Renewables will ramp up to 20% of global energy consumption by 2050, on our models for a fully decarbonized energy system. This is a vast achievement. But many commentators ask why renewables’ share is not higher. One reason is that renewables operate at low utilization rates (around 35% of installed capacity) while industrial demand requires higher utilization rates.
This data-file tabulates the utilization rates of different industries over time, based on a variety of data sources. Average US manufacturing utilization rates ran at almost 80% prior to the COVID crisis, to sustain c10% operating margins, with many commoditized industries running above 90%.
Utilization matters. A 5pp reduction in utilization rates (e.g., due to over-reliance on volatile renewables) could cut manufacuting profits by 35%. At 35% utilization, no manufacturing facility with >20% fixed costs is likel to turn a profit. This matters as manufacturing industries comprised $2.4trn of US GDP in 2019 (11% of the total) and c25% of energy consumption.
The aim of this data-file is to tabulate the criticisms of carbon offsetting through nature based solutions such as reforestation.
The full database contains over 100 criticisms, summarized through quotes and paraphrasings, which we have encountered in our communications, in technical papers and in press articles.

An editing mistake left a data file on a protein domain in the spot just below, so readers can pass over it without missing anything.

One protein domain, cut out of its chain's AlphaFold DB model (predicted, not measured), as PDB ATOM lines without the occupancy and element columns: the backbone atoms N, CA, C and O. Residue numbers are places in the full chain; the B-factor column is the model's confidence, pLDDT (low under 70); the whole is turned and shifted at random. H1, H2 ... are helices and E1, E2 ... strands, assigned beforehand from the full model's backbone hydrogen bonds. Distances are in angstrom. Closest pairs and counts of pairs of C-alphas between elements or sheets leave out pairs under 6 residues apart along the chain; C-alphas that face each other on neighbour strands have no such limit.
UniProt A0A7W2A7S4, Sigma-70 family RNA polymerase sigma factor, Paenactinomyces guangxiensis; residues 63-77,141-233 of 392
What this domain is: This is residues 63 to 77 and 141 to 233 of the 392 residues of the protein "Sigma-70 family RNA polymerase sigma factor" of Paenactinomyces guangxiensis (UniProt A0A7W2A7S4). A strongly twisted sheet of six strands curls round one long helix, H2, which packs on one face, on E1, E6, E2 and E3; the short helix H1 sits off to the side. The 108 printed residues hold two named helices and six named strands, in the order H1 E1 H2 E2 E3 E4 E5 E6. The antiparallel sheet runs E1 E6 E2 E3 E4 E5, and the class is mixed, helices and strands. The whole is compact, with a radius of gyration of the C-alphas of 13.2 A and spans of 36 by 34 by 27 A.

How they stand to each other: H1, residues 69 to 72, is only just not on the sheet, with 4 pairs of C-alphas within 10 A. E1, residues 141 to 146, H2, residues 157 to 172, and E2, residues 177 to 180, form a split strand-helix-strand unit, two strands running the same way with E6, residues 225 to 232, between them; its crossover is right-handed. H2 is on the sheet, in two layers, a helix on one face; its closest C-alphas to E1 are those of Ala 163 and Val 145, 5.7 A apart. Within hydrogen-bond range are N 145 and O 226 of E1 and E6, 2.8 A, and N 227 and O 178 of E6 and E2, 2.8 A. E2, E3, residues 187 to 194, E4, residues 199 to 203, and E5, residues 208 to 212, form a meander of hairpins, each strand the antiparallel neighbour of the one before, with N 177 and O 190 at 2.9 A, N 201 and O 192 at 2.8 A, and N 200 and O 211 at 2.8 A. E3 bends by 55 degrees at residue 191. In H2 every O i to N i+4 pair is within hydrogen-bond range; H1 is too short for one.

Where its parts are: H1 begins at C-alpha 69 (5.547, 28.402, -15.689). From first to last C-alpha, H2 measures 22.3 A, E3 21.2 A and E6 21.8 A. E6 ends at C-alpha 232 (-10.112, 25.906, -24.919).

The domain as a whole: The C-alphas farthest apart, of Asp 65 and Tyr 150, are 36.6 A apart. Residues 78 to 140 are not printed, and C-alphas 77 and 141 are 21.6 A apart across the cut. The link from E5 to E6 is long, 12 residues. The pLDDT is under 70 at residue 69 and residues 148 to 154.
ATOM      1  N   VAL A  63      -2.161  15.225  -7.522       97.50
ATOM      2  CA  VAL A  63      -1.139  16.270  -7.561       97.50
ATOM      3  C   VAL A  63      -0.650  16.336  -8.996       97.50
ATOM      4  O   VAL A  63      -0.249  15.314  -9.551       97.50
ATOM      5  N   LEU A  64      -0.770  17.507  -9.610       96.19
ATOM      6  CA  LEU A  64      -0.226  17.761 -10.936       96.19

We have collated the criticisms into ten main categories, which are ranked by year and summarized in the data-file (chart above). We argue these challenges can be overcome and remain constructive on carbon offsets using nature based solutions.
35bn tons of desalinated water are produced each year, absorbing 250 TWH of energy, or 0.4% of total global energy consumption.
These numbers have already doubled since 2005and could rise sharply in the future: water use per capita remains 50-90% lower in the emerging world than in the United States, populations are growing and aquifers depleting.
Hence, this model quantifies the energy economics of desalination via reverse osmosis, which requires 3.6kWh of energy per m3 of desalinated sea-water. A cost of $1.0/m3 is necessary for a passable IRR.
Impacts can be stress-tested from varying energy prices, CO2 prices, capex costs, opex costs and energy efficiency. Our own base case estimates are derived from past projects and technical papers.
This data-file tabulates 5,500 patents into additive manufacturing (AM, a.k.a., 3D printing), in order to identify technology leaders. Patent filings over time show a sharp acceleration, making AM one of the fastest growth areas for the energy transition.
14 companies with concentrated exposure to the theme are profiled, including their size, revenues, share of revenues from AM and 3-6 lines of notes on each company.
The full screenalso shows growing AM activity from Cap Goods, aerospace, automotive and oil services companies.
Use of thermoplastic materialsis also seen by narrowing in upon 130 patents from leading chemicals companies (e.g., Covestro, Solvay, SABIC, Arkema).
Examples from the patentsshow how AM can reduce costs by 25-90% and lead times by 10-90%.